These Stout brothers are (clockwise from top left) Tom Stout, rancher from Wyoming; John Franklin (Frank) Stout, a lawyer from Omaha Nebraska, Dr. George Stout from Guernsey County,Ohio and  my great-grandfather William C. (‘Doc’) Stout from Holmes County, Ohio.

How do I know  with such certainty the photos are from the same day?  The photographs were taken in the same studio in Guernsey County and framed in the same cardboard frames.  The three brothers who are in both photos are wearing identical clothing.

Here’s the Stout family picture I just found, with Emeline and six of her children, plus a son-in-law.

Emeline Stout Family late 1890s

Stout Family late 1890s. Labeled by Vera Stout Anderson: “1st Row, Uncle Tom Stout, Grandma Stout and W. C. Stout (Dad) 2nd Row. Uncle Frank Stout, Aunt Lib Cunningham, Aunt Sade Scott and Uncle Edd Scott.”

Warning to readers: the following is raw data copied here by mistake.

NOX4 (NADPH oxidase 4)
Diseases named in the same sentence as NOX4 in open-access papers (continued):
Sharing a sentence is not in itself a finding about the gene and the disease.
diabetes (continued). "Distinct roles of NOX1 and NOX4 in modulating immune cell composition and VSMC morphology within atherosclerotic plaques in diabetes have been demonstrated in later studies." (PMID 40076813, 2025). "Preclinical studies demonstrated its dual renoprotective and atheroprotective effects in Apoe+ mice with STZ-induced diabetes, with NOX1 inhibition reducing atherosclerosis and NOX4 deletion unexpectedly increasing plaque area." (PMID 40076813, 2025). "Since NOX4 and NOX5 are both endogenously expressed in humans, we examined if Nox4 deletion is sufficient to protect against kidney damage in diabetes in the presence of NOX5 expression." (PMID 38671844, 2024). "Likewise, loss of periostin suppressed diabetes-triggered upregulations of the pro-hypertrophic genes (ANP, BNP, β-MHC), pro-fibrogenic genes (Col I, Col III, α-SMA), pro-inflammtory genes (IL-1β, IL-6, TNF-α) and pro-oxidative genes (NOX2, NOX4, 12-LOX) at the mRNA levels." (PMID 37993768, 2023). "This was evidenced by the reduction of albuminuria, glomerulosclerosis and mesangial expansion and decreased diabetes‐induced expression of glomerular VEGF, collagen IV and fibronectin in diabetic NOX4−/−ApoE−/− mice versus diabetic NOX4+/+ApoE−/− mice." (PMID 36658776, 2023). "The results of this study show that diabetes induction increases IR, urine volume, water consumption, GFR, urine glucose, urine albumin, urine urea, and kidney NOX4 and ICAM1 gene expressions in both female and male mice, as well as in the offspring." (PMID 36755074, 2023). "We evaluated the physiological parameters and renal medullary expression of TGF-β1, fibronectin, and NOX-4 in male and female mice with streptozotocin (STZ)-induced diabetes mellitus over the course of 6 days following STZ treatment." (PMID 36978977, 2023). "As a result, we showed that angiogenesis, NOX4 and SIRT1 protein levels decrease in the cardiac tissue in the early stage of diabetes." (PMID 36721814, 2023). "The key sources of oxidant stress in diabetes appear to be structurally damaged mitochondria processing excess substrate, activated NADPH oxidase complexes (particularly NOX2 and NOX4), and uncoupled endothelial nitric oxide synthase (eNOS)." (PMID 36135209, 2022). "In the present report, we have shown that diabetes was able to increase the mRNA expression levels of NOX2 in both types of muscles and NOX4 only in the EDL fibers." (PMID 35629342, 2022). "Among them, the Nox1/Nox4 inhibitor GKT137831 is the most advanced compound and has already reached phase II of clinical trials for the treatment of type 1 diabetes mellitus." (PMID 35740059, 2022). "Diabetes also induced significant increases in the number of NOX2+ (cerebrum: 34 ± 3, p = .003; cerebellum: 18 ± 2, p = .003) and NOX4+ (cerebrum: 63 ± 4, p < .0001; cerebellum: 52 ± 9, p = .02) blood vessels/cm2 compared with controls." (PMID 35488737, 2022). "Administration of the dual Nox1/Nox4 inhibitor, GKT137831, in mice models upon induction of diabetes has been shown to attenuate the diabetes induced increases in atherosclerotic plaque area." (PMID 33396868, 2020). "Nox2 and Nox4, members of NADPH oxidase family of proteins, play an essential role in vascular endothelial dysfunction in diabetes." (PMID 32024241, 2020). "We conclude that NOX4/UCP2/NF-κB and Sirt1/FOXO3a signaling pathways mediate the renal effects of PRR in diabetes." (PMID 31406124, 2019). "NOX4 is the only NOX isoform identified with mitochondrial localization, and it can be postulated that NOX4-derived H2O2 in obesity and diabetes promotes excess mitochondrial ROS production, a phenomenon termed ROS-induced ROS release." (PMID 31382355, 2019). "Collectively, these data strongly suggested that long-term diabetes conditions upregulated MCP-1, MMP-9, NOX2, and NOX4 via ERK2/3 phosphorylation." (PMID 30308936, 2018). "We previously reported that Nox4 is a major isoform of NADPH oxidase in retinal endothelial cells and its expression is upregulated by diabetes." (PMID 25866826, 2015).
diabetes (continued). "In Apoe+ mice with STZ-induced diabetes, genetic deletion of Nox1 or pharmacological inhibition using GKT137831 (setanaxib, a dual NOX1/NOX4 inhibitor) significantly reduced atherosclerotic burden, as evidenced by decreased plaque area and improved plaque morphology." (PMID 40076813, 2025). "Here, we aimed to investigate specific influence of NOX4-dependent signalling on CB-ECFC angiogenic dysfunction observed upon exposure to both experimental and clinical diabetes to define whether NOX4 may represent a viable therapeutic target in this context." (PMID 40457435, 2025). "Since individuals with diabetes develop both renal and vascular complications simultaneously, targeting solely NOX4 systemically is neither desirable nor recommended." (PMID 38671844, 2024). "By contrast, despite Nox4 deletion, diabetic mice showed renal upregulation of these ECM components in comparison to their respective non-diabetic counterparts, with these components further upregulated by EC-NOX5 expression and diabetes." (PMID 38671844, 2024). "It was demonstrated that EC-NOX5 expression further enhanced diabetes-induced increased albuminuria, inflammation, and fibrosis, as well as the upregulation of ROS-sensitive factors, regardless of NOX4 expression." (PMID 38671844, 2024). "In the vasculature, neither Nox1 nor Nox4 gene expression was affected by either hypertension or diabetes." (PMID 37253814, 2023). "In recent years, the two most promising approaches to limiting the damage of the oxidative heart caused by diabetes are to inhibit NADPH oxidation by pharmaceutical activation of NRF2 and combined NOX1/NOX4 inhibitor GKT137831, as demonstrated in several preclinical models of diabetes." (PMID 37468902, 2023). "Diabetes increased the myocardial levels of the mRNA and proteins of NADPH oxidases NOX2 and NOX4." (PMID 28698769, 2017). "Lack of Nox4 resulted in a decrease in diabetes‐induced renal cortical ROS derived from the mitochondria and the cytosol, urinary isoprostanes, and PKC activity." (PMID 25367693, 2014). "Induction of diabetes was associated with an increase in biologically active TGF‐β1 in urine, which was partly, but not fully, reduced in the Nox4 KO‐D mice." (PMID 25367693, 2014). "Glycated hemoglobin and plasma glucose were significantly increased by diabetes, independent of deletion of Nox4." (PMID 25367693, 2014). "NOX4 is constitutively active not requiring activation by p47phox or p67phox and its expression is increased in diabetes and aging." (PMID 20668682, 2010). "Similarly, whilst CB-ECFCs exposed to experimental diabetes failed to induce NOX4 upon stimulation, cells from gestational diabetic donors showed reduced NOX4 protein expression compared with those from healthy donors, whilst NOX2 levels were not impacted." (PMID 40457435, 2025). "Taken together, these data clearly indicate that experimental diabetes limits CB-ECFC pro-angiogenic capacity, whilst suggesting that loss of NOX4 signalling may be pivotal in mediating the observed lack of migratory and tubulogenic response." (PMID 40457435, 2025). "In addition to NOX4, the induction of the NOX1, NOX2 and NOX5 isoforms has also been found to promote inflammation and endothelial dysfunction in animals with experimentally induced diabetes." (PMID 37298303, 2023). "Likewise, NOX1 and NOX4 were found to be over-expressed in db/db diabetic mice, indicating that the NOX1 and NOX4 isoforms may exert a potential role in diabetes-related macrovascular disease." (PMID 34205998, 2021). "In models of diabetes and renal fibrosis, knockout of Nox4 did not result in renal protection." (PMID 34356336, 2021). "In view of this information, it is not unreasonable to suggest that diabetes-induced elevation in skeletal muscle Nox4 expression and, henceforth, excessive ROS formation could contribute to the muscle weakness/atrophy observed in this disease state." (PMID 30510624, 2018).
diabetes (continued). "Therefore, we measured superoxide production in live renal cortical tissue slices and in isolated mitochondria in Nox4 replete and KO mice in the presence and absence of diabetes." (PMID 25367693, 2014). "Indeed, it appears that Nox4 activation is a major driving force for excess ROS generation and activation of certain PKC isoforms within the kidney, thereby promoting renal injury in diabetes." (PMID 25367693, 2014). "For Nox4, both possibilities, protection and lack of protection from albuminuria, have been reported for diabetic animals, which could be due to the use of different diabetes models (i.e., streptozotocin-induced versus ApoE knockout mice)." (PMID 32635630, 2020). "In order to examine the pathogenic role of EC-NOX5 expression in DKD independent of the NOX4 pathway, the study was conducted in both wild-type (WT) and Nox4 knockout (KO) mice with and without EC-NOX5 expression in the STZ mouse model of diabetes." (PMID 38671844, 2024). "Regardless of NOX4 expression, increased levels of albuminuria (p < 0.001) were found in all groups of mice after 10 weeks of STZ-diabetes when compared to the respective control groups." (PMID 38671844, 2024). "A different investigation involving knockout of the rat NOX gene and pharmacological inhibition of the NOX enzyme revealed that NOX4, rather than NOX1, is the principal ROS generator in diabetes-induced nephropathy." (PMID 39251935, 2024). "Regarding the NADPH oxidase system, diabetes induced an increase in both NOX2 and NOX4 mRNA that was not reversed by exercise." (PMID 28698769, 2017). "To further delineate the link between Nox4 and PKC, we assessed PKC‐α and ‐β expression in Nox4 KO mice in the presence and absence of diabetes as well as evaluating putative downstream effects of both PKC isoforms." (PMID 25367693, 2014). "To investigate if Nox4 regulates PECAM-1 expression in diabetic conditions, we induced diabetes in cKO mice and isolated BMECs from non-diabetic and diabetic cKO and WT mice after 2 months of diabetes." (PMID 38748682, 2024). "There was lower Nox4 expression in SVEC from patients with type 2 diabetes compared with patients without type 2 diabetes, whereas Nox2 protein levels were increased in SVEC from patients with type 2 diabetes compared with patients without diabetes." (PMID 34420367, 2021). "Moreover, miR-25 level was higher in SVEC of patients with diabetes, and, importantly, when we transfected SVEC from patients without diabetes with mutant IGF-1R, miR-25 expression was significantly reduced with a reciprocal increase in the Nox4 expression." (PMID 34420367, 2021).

DETAILS

Great-great grandmother Emeline is squinting her eyes, because she had lost most of her eyesight later in life.

Judging by the leg of mutton or gigot sleeves on the two younger women, I believe this photo was taken in the last half of the 1890s. A velvet vertical trim adorns Aunt Sade’s double-breasted jacket . Aunt Lib’s outfit is even more elaborately adorned, with flaps extending out from the shoulder over the tops of the large gathered sleeves, light-colored embroidery trim on the jacket and collar, and a light-colored ribbon bow on her right side at the waist. It looks like she has a chain, but the locket is tucked inside her jacket.